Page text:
Epa to Regulate Airplane De-Icing Fluid?

The Environmental Protection Agency says it might impose new restrictions on airports. Officials with the EPA say de-icing chemicals used on planes and taxiways can contaminate surface water. The Great Lakes Radio Consortium’s Celeste Headlee reports:

Transcript

The Environmental Protection Agency says it might impose new restrictions on airports.
Officials with the EPA say de-icing chemicals used on planes and taxiways can
contaminate surface water. The Great Lakes Radio Consortium’s Celeste Headlee
reports:


Many airlines spray ethylene glycol on planes to melt ice and frost. The EPA says that
chemical can endanger wildlife when it enters nearby water bodies. The agency
estimates that 21 million gallons of de-icing fluid are discharged from airports every year.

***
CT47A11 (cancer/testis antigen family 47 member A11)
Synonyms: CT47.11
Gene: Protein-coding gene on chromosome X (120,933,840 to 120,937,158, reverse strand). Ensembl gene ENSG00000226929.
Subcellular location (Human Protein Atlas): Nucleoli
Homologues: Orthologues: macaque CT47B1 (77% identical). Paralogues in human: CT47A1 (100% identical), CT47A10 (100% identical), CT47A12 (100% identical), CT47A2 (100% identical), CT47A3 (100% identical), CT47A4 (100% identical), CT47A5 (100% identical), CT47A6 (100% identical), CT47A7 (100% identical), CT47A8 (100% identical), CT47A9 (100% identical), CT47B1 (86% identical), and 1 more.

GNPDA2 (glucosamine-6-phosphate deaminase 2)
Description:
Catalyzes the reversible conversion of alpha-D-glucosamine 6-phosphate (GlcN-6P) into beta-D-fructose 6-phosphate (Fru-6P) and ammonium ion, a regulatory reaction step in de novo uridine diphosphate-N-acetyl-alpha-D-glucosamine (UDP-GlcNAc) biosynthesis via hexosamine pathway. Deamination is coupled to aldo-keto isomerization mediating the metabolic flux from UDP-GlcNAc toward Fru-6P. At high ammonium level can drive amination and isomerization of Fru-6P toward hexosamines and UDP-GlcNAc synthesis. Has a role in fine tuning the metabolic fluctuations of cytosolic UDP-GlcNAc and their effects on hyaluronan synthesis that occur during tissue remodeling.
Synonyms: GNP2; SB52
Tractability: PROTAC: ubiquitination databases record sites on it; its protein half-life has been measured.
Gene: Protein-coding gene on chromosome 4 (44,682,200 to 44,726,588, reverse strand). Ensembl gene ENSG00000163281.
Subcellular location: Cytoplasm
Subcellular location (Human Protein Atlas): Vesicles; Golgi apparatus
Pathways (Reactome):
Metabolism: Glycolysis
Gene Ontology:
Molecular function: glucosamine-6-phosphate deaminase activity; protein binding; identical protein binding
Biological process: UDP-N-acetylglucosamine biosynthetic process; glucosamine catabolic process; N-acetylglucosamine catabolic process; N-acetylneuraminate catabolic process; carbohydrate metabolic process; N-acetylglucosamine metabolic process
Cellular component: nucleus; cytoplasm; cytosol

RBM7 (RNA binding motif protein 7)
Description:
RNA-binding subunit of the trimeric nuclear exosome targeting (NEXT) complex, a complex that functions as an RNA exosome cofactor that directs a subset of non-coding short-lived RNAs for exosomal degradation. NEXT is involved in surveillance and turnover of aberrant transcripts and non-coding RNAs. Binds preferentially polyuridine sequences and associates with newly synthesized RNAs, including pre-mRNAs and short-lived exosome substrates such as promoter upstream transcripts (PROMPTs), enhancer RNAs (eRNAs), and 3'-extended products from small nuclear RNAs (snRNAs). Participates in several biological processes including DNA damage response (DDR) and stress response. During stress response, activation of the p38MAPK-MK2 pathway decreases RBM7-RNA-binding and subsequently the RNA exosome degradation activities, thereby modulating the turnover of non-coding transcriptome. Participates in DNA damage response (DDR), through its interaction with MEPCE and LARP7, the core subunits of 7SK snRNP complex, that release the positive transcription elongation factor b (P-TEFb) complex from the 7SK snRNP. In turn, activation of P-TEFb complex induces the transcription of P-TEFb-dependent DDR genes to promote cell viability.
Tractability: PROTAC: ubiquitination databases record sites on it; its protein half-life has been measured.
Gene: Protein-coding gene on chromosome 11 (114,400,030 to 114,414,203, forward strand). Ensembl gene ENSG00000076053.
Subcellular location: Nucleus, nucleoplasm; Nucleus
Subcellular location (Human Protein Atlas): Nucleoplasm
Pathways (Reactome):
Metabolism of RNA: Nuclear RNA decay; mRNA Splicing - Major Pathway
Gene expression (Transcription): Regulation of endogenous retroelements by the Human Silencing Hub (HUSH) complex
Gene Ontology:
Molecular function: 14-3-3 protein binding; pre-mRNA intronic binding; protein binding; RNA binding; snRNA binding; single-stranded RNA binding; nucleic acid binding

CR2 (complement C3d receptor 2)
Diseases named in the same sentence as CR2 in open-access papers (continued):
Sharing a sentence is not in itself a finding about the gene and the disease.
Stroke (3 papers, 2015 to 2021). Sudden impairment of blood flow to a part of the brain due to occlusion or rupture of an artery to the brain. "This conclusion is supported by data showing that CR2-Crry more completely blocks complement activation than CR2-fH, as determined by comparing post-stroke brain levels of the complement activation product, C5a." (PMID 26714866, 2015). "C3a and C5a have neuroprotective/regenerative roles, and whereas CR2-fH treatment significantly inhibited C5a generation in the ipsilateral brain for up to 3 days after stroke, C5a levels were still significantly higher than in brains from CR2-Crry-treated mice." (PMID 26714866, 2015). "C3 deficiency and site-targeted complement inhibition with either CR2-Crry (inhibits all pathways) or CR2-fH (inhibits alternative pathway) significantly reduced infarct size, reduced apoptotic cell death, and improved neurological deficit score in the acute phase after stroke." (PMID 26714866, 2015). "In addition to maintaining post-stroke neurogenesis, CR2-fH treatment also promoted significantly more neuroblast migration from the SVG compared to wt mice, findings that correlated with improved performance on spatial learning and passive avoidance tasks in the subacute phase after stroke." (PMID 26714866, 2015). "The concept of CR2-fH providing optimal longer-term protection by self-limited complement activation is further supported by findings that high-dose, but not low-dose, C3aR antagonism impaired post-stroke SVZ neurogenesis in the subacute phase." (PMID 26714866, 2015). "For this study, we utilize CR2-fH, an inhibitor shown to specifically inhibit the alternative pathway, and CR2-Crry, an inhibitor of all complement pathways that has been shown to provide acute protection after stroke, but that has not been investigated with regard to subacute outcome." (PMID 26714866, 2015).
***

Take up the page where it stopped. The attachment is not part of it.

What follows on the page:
The EPA plans to study de-icing chemicals to determine whether any restrictions are
necessary. Claudio Ternieden of the American Association of Airport Executives
acknowledges de-icing chemicals may have an environmental impact, but says the issue
is not as simple as it seems.


“I think it’s important to remember, this is a safety-based industry and what we’re trying
to do is make sure folks are flying safely. That’s the primary goal of our industry.”


Many airports already use strict treatment or recycling programs for de-icing fluid. Last
winter, the Detroit Metro Airport recycled about 850 thousand gallons of the fluid, more
than any other airport in the world.


The EPA predicts it will complete its study of de-icing chemicals in three years.


For the Great Lakes Radio Consortium, I’m Celeste Headlee.

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